Wednesday, October 17, 2007

Salvation Mountain

Docufiction by Harold Jaffe

Jesus came to him in the cab of a Datsun long bed pickup.
Gloomy Monday, ten minutes before midnight, March 3, 1973, St. Johnsbury, Vermont.
Dewey Birdsong was parked in his truck because he’d run out of money and had no place to go.
He usually made enough to get by shoveling snow in the long winters.
But this winter was uncommonly dry so he couldn’t afford to rent a room by the week as was his custom.
It was cold in the truck and he couldn’t sleep.
To keep his mind off the cold he prayed to Jesus, which he’d done before on occasion.
This time he prayed aloud, insistently.
Finally he dozed and he dreamed.
It was not a dream but a vision.
Lord Jesus came to him and said:

Go to the end of the earth and construct a mountain to testify to me.
It will be called Salvation Mountain.
But first you must learn to fly like a bird.
Three days later Dewey, with borrowed money, was driving west.
He stopped in Newton, Iowa, where he got work as a farmhand along with room and board.
In his spare time he set about building a hot air balloon so that he could learn to fly like a bird.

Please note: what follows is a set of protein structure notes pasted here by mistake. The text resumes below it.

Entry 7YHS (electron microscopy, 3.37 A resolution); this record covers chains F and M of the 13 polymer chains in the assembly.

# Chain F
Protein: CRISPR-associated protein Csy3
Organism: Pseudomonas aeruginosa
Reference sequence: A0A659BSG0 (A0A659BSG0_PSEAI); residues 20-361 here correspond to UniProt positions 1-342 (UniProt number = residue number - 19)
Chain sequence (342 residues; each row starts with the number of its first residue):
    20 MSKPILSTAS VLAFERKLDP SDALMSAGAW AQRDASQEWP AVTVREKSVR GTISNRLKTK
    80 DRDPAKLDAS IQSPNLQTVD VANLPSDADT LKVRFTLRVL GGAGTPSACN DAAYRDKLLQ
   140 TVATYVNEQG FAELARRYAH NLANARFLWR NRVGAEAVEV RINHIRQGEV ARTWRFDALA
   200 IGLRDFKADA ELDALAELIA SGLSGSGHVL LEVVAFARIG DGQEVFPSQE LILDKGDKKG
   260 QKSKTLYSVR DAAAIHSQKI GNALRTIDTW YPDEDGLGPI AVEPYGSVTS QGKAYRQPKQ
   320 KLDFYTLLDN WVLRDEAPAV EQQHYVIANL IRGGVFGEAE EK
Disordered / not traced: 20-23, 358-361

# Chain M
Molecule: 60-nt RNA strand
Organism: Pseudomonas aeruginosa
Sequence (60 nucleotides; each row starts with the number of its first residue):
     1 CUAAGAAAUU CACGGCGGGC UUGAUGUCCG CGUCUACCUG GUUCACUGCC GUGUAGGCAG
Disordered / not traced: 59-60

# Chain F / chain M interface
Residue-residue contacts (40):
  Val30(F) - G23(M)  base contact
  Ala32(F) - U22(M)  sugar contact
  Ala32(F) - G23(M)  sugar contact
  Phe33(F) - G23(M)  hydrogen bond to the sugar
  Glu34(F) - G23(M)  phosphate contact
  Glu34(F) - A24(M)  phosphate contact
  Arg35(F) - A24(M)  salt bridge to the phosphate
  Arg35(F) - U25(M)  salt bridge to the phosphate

He spent seven years building the balloon mostly from nylon scraps and Styrofoam plastic harvested from dumpsters.
Painted bright orange, the balloon bore the billboard-sized message that God is Love, which Dewey inscribed in black latex house paint.
The problem was the balloon was about nine stories high and Dewey could not get it off the ground.
So he bid farewell to the Iowa farmer, his employer and landlord for the last seven years.
He mounted the balloon on an old Ford flatbed truck and drove west to the most desolate place he could find that was still more or less inhabitable.
The southeast tip of California.
An outpost called Slab City, in the Mojave Desert, between Niland and the
Chocolate Mountains, a few miles east of the massive inland Salton Sea.
There he tried again to loft the balloon and this time was successful.
He steered it to the Salton Sea, then farther west to the Pacific.
Then he turned the balloon around and headed back east where it suddenly lost altitude and plummeted to the hard desert floor.
Amazingly, Dewey survived unhurt.
Dewey said, “I just rutted out here, so I figured I’d stay put.”
Having flown once, Dewey Birdsong ceased working on the balloon and turned his full attention to constructing a mountain in the slabs of the Mojave Desert.
Located on the former Camp Locust Marine Corps base due east of Niland, Slab City received its name from the cement slabs which were all that remained from the former base buildings.
The slabs made convenient parking blocks for RVs, SUVs pickup trucks, and abandoned school busses.
Between November and April more than 3000 “snowbirds,” pensioners, and assorted misfits are drawn to the ungoverned life in the Slab City desert.
They don’t pay taxes or fees of any kind.
Who would pay for squatting at the end of the earth, where summer comes in March, lasts through October and the temperature climbs to 115 degrees?
Where there is no electricity, running water, sanitation, or medical facilities.